After having visited the three largest (and closest to Korčula ) of the Korčula islets, we continue our look at the archipelago.
Lučnjak and Rogačić are small, small islets close to Badija, Rogačić well within swimming distance from Badija (beware of passing nautical traffic if you decide to swim over!), not very interesting actually, no nice beaches on them or anything which will make it forth the trip to go there, except for the idea of being the only person on the islet, or the idea of bragging that you swam to an island next to an island next to an island. In the morning and the evening you will see quite a number of smaller boats here, as the common knowledge among locals is that this is where it’s possible to catch some decent fish still.
Remaining on the northern part of the archipelago, actually closer to Pelješac then to Korčula itself, we get to Vele and Male Stupe Islets, which have always been interesting because there has always been a bar/restaurant/konoba on the island. Well, obviously not “always”, but in the recent years that place has been very popular with people wanting to go for a beer, glass of local wine or something to eat out on the sea. And, then last year, very popular and fancy waterfront restaurant Moro Beach Stupe opened in that location, catering to a different audience, as it offers food prepared by one of the best chefs in Croatia, remarkable wines and atmosphere. The island has a small pier, where you can bind your boat if you’re coming to Moro or for a swim on the Vele Stupe beach. Male Stupe is smaller still, basically just a rock nearby, it doesn’t really have a beach or anything truly interesting there.
Just to the South of Vele and Male Stupe islet Majsan is located (and his little rocky buddy called Majsanić, which means “Little Majsan”). Majsan has an extremely interesting history, and it has been researched exhaustively by the archaeologists. Most of the findings happened in the 1960, when it was discovered that there was a Roman villa rustica on Majsan, during late antics period the same building was inhabited by a small group of Christian monks, who worshiped one revered grave on the island – supposedly the grave of the St. Maximus the Confessor. Sometime during the early Middle Ages a church dedicated to the same saint was built on the island, and there was a fortress built there as well to protect the benedictine monks who lived there. Today, the island offers the tourists an amazing little beach, with a wooden pier to tie your boat to and go for a walk on the island, so you can see the ruins yourself, and take a nice walk in the woods, as the islet is basically a forest.
To the East of Majsan are the Vela and Mala Sestrica islets (Big and Little Sister), and the larger one of the two has been the home to a lighthouse since 1871 https://www.plovput.hr/pomorska-signalizacija/svjetionici/svjetionik/a/view/id/42, but it has recently been turned into a piece of property you can rent if you really want to get away from everyone. A bit to the South is Gojak, meaning “Naked”, also an unfriendly and uninviting rock, with steep sides.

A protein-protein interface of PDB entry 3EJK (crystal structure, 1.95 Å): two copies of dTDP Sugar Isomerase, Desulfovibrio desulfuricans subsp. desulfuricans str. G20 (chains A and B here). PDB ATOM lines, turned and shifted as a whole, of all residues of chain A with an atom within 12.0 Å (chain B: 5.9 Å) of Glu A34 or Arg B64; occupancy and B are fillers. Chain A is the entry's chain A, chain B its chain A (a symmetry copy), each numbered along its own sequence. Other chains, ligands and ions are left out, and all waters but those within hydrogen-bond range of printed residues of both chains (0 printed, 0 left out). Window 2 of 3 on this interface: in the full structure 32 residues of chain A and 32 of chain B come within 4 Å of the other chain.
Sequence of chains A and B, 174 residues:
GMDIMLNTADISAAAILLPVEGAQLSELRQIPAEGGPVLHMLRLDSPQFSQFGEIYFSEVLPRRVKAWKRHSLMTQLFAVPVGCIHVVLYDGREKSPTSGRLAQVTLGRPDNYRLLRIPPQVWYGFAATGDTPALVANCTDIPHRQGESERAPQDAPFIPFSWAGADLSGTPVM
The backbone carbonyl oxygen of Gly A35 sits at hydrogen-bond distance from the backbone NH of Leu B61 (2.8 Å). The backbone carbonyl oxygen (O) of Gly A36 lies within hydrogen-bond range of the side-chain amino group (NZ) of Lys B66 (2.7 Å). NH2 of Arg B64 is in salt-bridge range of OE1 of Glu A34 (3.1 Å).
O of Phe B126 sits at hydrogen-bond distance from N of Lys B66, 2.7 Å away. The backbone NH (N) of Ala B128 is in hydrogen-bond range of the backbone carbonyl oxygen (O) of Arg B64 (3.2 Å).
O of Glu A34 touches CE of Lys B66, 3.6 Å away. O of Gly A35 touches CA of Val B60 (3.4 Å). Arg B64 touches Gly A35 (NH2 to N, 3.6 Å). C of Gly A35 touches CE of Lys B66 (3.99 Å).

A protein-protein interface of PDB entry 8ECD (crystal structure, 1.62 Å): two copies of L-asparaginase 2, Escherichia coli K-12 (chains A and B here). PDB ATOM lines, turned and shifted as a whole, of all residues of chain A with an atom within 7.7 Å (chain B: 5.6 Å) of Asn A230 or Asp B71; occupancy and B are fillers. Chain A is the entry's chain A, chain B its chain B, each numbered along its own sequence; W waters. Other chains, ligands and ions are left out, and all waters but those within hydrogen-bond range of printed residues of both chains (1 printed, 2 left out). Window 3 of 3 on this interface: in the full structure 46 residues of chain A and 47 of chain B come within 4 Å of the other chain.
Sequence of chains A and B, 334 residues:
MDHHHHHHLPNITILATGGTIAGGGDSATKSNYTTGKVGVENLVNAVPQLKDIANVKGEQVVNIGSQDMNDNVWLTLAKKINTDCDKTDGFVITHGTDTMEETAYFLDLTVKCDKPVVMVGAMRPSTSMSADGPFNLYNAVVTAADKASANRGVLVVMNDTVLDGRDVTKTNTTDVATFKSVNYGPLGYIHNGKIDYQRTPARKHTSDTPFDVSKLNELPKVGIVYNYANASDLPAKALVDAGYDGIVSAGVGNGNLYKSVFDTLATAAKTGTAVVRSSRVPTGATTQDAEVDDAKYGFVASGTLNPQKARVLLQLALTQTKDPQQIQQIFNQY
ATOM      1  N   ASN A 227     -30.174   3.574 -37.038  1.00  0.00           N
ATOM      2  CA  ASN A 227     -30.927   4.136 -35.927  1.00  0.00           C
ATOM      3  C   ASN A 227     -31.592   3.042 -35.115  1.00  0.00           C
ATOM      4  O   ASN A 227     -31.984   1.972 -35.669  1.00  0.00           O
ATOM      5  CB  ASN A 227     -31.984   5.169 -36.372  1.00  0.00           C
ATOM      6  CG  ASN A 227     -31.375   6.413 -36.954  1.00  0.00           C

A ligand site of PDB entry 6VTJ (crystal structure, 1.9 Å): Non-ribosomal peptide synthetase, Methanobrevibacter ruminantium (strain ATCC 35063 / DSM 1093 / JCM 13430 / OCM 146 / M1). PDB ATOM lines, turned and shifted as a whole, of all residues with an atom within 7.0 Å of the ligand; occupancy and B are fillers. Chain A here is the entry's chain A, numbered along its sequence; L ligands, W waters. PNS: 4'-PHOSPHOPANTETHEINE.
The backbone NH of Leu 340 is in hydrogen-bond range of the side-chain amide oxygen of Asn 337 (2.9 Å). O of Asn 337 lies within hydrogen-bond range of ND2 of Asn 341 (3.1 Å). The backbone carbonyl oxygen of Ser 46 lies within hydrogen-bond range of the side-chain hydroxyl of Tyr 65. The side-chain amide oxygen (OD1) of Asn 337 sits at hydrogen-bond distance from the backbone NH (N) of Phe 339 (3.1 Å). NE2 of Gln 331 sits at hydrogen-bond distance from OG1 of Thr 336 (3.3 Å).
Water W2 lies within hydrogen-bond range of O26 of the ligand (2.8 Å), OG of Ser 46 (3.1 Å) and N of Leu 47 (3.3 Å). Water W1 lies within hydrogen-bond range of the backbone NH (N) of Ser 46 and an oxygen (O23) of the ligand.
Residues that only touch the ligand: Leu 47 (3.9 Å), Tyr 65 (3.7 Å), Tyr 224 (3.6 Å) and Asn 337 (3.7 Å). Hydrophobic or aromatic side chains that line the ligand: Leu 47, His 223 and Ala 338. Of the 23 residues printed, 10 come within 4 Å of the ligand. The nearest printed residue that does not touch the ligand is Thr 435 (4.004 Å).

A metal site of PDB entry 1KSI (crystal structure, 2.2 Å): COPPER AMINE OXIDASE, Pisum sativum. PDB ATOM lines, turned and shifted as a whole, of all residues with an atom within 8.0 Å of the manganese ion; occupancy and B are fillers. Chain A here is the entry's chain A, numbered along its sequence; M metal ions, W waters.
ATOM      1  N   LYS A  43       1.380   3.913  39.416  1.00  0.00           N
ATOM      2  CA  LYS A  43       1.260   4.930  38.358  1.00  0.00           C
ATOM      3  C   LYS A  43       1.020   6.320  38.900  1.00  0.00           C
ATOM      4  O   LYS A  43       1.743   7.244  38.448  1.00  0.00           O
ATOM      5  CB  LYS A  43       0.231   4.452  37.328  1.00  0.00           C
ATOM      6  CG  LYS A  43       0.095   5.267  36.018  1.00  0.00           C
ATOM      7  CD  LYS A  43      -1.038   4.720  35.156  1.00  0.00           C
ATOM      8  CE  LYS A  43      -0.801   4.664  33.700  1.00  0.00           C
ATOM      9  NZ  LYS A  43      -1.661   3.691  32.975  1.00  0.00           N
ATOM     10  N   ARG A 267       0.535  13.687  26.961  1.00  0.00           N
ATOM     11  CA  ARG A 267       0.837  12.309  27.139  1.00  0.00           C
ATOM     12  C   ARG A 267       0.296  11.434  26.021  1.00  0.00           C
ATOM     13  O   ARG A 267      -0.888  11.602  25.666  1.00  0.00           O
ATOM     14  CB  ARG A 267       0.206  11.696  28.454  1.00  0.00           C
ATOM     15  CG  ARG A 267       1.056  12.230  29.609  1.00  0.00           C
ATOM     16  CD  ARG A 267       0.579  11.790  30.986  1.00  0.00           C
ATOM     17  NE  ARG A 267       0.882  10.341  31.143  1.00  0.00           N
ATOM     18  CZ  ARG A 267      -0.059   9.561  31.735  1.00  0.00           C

To the South of those is Sutvara, my personal favourite of the Korčulan islets. There’s stuff on Sutvara: there’s a small pier on the North-facing side of the island, just to the West of the pier are amazing rocky slabs, amazing to lie in the afternoon in the shade from the trees, with the amazing view of all those remarkable vineyards on Pelješac (Postup and Dingač!) at the Western-most side of the island there are two small beaches (one of them facing South, in a loveliest cove), there are several small houses on the island where there’s usually no people, the Eastern side is more “wild” as the jugo wind during the winter hits it heavily. If you decide to go to Sutvara on a boat, just remember that maestral can sometimes start very suddenly and that it gets strong here, making it somewhat difficult to get sheltered by large Badija, so be prepared for that.
The last two islets are Bisače and Gubavac, both oddly (and similarly) shaped, both quite low, with not much going on on them these days. Gubavac (“The Leper”, indicating that it was in the past used as a quarantine for Korčula town, to protect it from leprosy) is close to Lumbarda, and has some great flat rocky parts on its Eastern side, which is excellent to enjoy on an afternoon, especially if there’s maestral and you’re protected from it by the island. Bisače is much less inviting, without much of anything you might want to go there for – except for birds. There’s a lot of birds on Bisače, so if you’re into bird watching or bird photography, that’s the place to go to. And take a lovely swim while you’re there, enjoy the solitude 🙂
[CORRECTION: A previous version of this article wrongly stated what’s available at the island Vele Sestrice today, saying that it’s just a lighthouse and that you shouldn’t go there]